The students who don’t waste opportunities

Some kids appreciate the opportunity they get with a free education; some kids don’t. Two stories in the news today make that point abundantly — and frustratingly — clear.

In the story posted on NewsCut earlier today, an English teacher got frustrated because an assignment he handed out to write a persuasive speech didn’t get done by some kids. After a week or two, they cut class because they didn’t do the assignment and a teacher got into trouble because he apparently sees the waste of an opportunity.

Dalila Nurkic doesn’t.

The Fargo Forum details her story today and it’s one you’ve probably heard before, particularly with young people from somewhere else.

Enemy soldiers took over the family home in Bosnia in 1993. Her father spent six months in a concentration camp while her mother took care of 1-year-old Dalila, her 8-year-old brother, Jasmin, and 5-year-old sister, Ilda, at their home.

Whatever belongings the family had, they lost. For three years, they lived in a refugee camp until one day when they got on a plane, and landed in Fargo.

Her parents enrolled her in kindergarten even though she didn’t understand English, but by third grade, she was acting as a translator for her parents and others in the Bosnian community of Fargo.

She didn’t waste the opportunity she was given.

“I read books like crazy,” Dalila says. “And by junior high at Ben Franklin, I was reading a book a week. I could use really big vocabulary words because of it.”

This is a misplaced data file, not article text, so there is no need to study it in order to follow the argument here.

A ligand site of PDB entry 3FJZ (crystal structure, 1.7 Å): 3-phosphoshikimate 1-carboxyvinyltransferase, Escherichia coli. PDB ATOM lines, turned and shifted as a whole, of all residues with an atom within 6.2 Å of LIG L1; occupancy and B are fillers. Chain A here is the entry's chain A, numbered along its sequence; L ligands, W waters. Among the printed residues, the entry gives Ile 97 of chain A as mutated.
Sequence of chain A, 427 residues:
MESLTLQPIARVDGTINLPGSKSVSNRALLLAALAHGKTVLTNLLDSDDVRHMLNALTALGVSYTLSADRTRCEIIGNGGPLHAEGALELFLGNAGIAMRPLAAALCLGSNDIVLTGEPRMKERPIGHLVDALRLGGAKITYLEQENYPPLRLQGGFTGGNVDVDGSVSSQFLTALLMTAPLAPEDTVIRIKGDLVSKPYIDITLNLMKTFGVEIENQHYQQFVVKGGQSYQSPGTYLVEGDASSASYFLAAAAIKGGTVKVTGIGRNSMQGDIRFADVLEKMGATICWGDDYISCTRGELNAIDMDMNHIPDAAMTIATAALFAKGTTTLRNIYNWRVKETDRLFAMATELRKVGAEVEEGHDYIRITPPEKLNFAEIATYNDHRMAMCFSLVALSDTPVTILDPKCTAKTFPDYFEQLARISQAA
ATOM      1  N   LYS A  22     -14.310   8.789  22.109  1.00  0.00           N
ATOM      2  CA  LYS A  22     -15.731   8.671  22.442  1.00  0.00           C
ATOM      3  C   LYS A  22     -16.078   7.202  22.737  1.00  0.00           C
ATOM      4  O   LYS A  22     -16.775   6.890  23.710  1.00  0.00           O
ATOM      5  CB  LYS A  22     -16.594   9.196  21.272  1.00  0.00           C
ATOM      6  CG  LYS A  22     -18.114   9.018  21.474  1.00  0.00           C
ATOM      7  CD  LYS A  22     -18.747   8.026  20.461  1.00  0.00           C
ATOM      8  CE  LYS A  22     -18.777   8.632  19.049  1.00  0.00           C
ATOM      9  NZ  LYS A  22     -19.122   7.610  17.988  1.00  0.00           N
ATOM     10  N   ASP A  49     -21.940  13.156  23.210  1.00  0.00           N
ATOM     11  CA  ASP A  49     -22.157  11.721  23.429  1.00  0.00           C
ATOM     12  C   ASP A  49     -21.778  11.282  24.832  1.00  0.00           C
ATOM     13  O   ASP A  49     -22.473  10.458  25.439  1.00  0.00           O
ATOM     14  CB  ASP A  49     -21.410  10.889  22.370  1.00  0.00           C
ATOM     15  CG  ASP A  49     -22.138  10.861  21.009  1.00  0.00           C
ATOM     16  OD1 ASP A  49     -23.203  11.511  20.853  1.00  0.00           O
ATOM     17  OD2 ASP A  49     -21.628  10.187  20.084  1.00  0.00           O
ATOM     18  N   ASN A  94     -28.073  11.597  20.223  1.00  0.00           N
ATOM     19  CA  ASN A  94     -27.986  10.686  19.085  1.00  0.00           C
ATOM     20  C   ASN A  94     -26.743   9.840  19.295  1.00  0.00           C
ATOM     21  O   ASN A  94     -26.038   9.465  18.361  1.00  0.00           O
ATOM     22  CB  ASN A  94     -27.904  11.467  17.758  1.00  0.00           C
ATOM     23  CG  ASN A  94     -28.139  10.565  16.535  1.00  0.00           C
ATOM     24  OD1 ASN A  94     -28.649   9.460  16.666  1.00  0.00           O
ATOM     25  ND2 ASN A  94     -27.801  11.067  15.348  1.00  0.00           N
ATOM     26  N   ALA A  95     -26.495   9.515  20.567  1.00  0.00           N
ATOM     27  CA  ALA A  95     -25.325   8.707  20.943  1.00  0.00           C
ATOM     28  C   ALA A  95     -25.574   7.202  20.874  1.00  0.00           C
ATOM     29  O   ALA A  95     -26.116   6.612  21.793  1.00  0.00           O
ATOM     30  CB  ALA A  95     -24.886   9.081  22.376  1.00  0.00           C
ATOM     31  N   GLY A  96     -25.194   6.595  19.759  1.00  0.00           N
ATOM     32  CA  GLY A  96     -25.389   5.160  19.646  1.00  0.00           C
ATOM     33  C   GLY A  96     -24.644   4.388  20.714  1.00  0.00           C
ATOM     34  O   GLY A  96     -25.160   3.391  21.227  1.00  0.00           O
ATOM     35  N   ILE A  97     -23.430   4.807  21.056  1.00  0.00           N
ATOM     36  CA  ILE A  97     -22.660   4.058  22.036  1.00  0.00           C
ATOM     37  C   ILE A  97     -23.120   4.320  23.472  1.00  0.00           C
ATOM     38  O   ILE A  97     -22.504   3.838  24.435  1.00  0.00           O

At Fargo North High School, Dalila kept reading and focused on academics and tennis. Wanting to help her parents, who both found jobs working on assembly lines, 17-year-old Dalia applied for a job at Gate City Bank in Fargo as a customer service trainee.

She has remained at Gate City for four years and moved up to customer service representative/ teller and is a personal banker. She has worked between 20-40 hours a week while she’s carried a full load of college classes.

“I wanted to help people, and I can do that in this position,” Dalila says.

“I love the relationships I have made with my customers, who often peek in to see how I’m doing with home and school.”

This week she receives her bachelor’s degree in business administration from Minnesota State University Moorhead. From the sound of the article, she may end up back in Bosnia, because she wants to be from somewhere, and wants a deeper identity.

Among the many mysteries of the universe are these: People fight wars, people rise from the ashes and succeed, and some people who have a head start in life skip class and waste opportunities.